Cutting Tool Engineering
October 2012 / Volume 64 / Issue 10

'Smartly' automating a VMC

By CTE Staff

Perplexed by the lack of nonrobotic automation for vertical machining centers, which require an operator to clamp and unclamp the vice at the correct moment to achieve a high spindle utilization rate, Steve Simons, president of Simons Design Innovation, decided to do something about it. He noted prior, documented attempts to automate VMCs failed to overcome obstacles with vice cleaning, stock positioning and workpiece clamping.

Involved in the manufacturing industry since the 1970s, including starting the RockShox bicycle suspension company, Simons began mulling how to achieve VMC automation about a decade ago. His Mountain View, Calif., company then built a working prototype in 2010 and launched Smart Valet Model SV-1 in May at an event held at K-Fab Inc., a parts manufacturer in Santa Clara, Calif.

The automation system integrates with virtually all VMCs and takes about 5 hours to install, according to Simons. He explained that an operator begins the machining process by placing workpieces on a conveyor belt, which delivers them to the machine. A programmable logic controller opens and closes a machine’s door and vice, and an actuator cleans the vice and feeds stock into the vice. After a part is machined, it’s moved to an unload station where the actuator pulls the part from the vice and places it onto an ejection tray. The cycle then repeats.

Images courtesy of Simons Design Innovation

Steve Simons, president of Simons Design Innovation, developed the Smart Valet for automating VMCs.


“The ejection tray acts both as a conveyor to bring the part out of the machine and a drain board to remove oil or water and return it to the machine,” Simons said.

The standard model has a 3½ ' conveyor belt, which Simons noted holds enough parts for 2 to 8 hours of machining, depending on the cycle time. Accessories are available to extend the queue, such as a side loader to stock more workpiece material beside the belt. “When material from the belt is exhausted, we push another row on,” Simons said. “It’s a compact way to store material.”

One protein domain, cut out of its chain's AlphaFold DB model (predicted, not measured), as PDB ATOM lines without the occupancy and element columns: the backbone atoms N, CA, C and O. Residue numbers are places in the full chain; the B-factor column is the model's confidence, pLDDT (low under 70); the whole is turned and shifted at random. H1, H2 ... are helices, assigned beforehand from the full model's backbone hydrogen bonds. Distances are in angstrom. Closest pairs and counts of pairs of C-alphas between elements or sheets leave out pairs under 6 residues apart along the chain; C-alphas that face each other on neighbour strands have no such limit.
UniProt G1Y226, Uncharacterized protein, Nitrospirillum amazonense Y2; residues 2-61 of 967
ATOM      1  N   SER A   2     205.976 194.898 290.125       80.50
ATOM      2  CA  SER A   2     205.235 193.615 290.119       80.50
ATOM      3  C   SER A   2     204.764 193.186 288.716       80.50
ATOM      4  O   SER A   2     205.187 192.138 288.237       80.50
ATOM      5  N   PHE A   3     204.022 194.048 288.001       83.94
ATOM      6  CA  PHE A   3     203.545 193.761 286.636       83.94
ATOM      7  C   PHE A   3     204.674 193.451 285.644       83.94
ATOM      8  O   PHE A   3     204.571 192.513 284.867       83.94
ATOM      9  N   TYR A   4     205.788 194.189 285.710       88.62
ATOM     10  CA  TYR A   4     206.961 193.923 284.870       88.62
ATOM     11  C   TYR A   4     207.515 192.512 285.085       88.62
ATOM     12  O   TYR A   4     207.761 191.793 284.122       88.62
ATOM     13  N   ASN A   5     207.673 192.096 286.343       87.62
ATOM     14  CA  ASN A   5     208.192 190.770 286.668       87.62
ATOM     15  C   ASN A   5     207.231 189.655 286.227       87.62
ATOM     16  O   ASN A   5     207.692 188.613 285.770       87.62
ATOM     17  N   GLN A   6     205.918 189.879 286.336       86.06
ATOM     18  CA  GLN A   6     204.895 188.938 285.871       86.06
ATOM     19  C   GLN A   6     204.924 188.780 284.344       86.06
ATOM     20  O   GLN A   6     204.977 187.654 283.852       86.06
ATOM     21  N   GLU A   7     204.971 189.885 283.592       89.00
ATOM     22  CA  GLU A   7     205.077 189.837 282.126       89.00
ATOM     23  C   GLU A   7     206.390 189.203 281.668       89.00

The machine comes standard with sensors that detect if workpiece material is depleted or incorrectly fed. In addition, detection systems can be integrated to check for worn or broken cutting tools, chip buildup in the machine and adequate coolant supply.

Although there is no workpiece weight limitation, the workpiece must fit into an 8 " cube. “The smallest we’re capable of handling is slightly under an inch,” Simons said.

He noted switching the system from one part to the next takes less than 5 minutes.

The standard Smart Valet costs $29,000, with payback typically within 12 to 24 weeks, and will increase a shop’s productivity at least 14 percent, according to Simons.

An early adopter since March, K-Fab realized at least 20 percent more output with a Smart Valet, which Simons Design integrated with K-Fab’s Haas DT-1 VMC. Simons Design also provided the required workholding and sheet metal, according to Mike Kedell, company president and CEO. He noted an employee initially informed him about the automation system after seeing a video on YouTube.

K-Fab also investigated a part-loading robot to reduce labor by having the machine run unattended while increasing spindle utilization, but decided it was too complex to program, not as flexible as Smart Valet and cost-prohibitive, Kedell said. “So long as there is material on the Smart Valet conveyor, we are running at 100 percent spindle utilization.”

Kedell added that Smart Valet requires minimal manpower to operate and enables some lights-out machining. “When the folks go home, the machine keeps running,” he said.

K-Fab realized a return on investment in 17 weeks, Kedell noted, but the company isn’t the only one pleased with the system’s success. “This has allowed us to pass cost reductions onto our customers,” he said. CTE

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